TSU Students Protest After Weeks Without Hot Water

NASHVILLE, Tenn. - Adequate funding has been a problem for Tennessee State University, and the President of the Tennessee State University Alumni Association said that lack of funding has caused a number of problems, including dorm conditions.

"There was a problem with the boiler and so it took time to order it," said Dwight Beard, Tennessee State University Alumni, President.

More than two weeks ago, students in Wilson Residence Hall have been without hot water. On Thursday morning, students woke up to no water.

A spokesperson with Tennessee State University released the following statement reading in part, "The university began addressing these issues immediately, and has been doing so since they occurred. Wilson Hall has never been without water."

Students sent NewsChannel 5 video on Thursday, showing that there was no running water. Students also sent pictures of porta-potties the school brought in for the students to use next to Wilson Residence Hall.

As of Friday afternoon, the water has been restored to Wilson Residence Hall. But say, they are not staying silent on other issues. In fact, they organized a protest.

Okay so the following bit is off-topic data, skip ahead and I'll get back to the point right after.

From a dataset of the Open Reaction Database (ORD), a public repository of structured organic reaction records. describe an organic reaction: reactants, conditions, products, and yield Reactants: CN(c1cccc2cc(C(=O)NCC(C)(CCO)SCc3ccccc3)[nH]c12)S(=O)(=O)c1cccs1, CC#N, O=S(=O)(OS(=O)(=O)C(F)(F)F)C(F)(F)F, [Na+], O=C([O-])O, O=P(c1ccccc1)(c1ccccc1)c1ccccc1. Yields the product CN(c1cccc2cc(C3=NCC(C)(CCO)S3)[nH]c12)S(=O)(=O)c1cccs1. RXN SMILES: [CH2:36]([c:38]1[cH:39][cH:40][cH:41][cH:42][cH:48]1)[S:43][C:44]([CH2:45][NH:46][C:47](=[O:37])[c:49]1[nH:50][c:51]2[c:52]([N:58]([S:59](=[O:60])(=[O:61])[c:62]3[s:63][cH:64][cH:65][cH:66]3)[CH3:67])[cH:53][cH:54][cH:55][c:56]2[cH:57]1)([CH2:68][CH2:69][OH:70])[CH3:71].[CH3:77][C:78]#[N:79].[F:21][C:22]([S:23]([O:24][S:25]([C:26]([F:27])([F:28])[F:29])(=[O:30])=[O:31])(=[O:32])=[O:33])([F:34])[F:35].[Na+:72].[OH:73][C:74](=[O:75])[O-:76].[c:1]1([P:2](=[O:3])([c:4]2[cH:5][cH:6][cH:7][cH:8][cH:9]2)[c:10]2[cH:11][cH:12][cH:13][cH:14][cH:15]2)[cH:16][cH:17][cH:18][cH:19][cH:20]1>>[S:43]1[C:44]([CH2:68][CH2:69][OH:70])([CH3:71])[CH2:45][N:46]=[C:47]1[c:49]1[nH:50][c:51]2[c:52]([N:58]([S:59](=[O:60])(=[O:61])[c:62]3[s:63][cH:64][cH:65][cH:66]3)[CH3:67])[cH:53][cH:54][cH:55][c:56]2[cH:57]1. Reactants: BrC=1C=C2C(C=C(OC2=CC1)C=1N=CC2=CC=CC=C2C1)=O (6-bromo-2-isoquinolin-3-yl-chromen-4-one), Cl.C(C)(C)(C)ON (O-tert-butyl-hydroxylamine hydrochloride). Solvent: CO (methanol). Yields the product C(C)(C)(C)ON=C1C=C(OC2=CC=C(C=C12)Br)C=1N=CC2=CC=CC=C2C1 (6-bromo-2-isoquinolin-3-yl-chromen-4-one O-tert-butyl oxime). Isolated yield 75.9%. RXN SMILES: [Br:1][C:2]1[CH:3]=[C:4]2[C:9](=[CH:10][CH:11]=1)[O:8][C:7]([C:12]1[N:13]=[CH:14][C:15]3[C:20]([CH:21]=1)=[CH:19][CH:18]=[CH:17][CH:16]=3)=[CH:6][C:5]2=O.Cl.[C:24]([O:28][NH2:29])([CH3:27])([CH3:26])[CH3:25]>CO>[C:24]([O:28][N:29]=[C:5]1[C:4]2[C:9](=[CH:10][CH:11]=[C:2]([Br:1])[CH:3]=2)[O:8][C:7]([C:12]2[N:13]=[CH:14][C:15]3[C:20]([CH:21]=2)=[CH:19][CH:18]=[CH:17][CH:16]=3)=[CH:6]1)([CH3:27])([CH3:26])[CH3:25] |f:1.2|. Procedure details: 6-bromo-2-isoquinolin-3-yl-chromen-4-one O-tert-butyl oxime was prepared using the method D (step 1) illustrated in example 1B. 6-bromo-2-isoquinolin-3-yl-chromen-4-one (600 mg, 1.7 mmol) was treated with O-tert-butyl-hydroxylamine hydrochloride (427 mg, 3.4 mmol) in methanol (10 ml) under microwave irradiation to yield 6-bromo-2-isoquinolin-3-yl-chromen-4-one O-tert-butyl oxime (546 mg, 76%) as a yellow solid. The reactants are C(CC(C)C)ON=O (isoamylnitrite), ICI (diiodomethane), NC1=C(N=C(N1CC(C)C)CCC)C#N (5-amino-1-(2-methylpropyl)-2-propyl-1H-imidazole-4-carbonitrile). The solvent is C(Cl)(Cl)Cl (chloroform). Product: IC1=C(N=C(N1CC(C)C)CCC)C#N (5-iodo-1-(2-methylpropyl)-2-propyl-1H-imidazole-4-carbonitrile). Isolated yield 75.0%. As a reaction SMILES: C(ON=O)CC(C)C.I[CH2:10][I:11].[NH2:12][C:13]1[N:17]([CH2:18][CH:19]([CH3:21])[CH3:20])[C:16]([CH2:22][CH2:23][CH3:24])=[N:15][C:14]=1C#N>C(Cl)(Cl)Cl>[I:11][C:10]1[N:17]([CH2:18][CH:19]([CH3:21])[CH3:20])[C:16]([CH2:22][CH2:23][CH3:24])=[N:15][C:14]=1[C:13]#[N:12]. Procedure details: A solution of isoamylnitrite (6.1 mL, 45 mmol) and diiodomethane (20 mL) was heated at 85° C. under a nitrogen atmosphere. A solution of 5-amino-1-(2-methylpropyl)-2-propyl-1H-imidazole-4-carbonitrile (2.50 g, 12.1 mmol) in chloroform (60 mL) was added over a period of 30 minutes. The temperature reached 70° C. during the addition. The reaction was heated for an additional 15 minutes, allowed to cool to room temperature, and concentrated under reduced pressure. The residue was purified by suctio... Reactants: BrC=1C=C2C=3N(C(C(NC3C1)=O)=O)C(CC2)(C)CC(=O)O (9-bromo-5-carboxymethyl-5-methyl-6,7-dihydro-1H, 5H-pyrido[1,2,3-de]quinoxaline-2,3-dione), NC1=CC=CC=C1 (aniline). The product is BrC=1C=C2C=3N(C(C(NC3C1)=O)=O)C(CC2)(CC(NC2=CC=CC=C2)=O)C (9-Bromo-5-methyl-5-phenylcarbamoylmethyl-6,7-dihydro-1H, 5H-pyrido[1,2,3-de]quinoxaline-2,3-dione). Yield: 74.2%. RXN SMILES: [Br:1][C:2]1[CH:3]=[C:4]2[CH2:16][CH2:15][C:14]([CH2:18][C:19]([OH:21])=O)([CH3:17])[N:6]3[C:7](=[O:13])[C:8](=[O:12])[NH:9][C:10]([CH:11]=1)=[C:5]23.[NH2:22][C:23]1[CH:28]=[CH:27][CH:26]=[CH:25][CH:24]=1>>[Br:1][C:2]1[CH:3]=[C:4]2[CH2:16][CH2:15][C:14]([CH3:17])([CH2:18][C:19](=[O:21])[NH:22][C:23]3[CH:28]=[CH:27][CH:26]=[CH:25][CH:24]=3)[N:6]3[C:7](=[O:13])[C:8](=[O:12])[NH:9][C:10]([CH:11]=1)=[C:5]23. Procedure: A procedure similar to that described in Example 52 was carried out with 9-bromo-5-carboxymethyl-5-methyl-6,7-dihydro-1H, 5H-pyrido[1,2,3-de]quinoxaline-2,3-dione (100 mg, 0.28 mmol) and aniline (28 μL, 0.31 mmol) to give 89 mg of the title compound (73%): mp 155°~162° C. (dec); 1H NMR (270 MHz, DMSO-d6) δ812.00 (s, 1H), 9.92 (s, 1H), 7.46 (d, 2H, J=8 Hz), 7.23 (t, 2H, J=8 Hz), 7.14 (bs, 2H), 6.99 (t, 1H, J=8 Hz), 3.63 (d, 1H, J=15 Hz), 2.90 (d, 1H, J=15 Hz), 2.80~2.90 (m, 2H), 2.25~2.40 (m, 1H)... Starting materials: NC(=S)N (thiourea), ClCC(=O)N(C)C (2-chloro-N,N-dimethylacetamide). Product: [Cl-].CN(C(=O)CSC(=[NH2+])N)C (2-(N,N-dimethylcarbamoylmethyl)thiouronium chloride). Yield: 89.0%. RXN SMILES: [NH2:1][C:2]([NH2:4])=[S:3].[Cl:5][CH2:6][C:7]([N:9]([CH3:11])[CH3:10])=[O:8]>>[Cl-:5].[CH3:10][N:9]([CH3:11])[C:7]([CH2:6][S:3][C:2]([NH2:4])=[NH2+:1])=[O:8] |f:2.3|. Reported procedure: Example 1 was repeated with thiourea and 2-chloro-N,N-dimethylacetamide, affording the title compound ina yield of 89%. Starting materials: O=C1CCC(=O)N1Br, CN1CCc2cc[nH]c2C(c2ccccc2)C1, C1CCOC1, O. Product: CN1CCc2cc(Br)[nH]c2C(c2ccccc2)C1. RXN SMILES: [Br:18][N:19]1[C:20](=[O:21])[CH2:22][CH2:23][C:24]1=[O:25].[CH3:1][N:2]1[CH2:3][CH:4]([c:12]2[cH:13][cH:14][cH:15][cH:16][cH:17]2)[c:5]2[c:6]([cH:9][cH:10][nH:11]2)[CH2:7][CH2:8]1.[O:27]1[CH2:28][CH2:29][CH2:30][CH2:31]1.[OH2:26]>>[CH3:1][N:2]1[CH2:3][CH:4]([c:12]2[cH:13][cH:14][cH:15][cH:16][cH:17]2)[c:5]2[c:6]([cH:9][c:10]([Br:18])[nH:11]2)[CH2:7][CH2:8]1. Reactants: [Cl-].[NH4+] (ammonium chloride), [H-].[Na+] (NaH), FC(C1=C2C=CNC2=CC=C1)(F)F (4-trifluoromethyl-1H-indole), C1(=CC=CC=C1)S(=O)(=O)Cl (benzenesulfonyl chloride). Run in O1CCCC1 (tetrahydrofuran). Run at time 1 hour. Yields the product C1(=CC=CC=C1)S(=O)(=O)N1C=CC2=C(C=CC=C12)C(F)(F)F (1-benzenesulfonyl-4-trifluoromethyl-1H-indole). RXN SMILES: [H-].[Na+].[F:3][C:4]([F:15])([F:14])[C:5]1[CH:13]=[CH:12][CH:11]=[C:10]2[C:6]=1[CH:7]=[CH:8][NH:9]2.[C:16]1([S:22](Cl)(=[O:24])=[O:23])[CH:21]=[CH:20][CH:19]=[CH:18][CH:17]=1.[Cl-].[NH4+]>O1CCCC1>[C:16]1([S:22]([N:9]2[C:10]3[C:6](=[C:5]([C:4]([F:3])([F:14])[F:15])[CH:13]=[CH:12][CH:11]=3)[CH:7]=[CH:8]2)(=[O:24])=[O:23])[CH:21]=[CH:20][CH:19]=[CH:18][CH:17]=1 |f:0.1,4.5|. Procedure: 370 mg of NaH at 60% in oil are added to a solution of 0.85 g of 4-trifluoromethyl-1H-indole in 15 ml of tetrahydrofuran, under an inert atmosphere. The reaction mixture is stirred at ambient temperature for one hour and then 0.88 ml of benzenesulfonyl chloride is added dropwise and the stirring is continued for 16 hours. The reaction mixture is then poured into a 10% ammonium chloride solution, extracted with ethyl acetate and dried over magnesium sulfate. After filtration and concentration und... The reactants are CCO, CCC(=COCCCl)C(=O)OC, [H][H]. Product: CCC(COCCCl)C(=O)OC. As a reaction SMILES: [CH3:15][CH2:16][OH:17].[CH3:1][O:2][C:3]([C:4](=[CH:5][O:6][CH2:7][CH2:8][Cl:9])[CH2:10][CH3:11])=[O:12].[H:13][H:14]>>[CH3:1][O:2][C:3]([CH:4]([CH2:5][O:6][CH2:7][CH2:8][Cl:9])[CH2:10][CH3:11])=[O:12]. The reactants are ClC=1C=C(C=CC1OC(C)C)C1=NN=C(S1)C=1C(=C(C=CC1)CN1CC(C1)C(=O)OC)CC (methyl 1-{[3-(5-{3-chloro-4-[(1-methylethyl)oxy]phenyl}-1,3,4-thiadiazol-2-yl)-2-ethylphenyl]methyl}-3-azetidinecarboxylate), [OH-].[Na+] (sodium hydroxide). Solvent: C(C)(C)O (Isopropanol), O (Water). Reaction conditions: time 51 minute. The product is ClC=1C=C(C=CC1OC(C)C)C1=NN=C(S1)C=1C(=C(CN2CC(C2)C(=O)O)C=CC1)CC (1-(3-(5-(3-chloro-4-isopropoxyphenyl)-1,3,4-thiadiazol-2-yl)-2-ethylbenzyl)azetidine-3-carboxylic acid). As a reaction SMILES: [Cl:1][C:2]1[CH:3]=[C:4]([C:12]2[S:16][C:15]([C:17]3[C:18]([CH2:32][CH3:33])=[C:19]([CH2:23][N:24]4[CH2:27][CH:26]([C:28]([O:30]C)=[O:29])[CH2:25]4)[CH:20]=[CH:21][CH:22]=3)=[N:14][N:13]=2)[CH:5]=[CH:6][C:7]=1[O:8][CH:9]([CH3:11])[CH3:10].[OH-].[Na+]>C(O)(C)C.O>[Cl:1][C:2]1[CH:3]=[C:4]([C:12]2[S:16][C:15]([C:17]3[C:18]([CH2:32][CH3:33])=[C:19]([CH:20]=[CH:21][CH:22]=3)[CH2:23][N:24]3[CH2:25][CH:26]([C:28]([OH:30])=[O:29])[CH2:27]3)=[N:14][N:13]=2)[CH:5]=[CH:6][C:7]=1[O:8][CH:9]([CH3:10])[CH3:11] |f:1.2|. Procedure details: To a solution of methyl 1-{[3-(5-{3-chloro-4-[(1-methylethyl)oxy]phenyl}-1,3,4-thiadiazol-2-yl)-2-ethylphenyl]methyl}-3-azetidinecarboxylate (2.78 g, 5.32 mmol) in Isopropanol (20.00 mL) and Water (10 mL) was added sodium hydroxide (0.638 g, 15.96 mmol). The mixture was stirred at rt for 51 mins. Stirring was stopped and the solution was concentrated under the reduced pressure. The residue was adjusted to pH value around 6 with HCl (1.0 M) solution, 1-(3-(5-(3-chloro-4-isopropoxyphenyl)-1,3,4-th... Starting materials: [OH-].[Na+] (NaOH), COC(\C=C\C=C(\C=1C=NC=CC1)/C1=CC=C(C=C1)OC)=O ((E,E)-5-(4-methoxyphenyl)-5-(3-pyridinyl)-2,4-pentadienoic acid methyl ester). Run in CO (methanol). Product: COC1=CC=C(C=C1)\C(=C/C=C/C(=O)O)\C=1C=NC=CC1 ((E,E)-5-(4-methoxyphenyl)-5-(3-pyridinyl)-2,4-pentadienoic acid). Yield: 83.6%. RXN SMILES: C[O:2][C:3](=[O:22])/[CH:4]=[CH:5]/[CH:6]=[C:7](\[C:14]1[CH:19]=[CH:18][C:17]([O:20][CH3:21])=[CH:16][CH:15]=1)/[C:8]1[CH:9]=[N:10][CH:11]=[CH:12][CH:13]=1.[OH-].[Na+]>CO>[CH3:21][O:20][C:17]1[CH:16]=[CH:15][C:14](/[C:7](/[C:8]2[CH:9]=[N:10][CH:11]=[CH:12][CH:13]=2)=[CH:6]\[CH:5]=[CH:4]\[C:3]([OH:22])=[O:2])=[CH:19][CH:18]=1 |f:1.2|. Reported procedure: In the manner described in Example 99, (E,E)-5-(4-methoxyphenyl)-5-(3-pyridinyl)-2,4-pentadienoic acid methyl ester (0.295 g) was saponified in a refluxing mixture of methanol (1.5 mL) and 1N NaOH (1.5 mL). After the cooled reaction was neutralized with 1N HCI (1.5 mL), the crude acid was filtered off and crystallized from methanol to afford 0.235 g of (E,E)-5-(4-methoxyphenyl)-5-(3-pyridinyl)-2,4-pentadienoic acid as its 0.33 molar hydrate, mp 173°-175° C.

"These are the students of Tennessee State University, they're are angry and they are frustrated.

Beard argues with the proper funding most of these issues could be addressed," said one student.

"We had land grant money that we’ll need from the Governor. If the Governor would put the same emphasis on Tennessee State University as he does the other schools in the state, then a lot of these problems wouldn't’t be happening," said Beard.

Friday, Tennessee State University released this statement:

“The issue in Wilson Hall has been resolved and hot water is being distributed equally throughout the building after it was shut off overnight for additional repairs. Wilson Hall, one of the university’s oldest residence halls, experienced unforeseen circumstances due to recent freezing temperatures that exacerbated the problem, including a ruptured tank. The university began addressing these issues immediately, and has been doing so since they occurred. Wilson Hall has never been without water. The issue had been the distribution and varying temperatures of the water. Water was shut off on two separate occasions to make needed repairs, but was restored the same day each time. The university truly regrets this situation, and is working aggressively with a grave sense of urgency to address all of the students’ concerns.”
 

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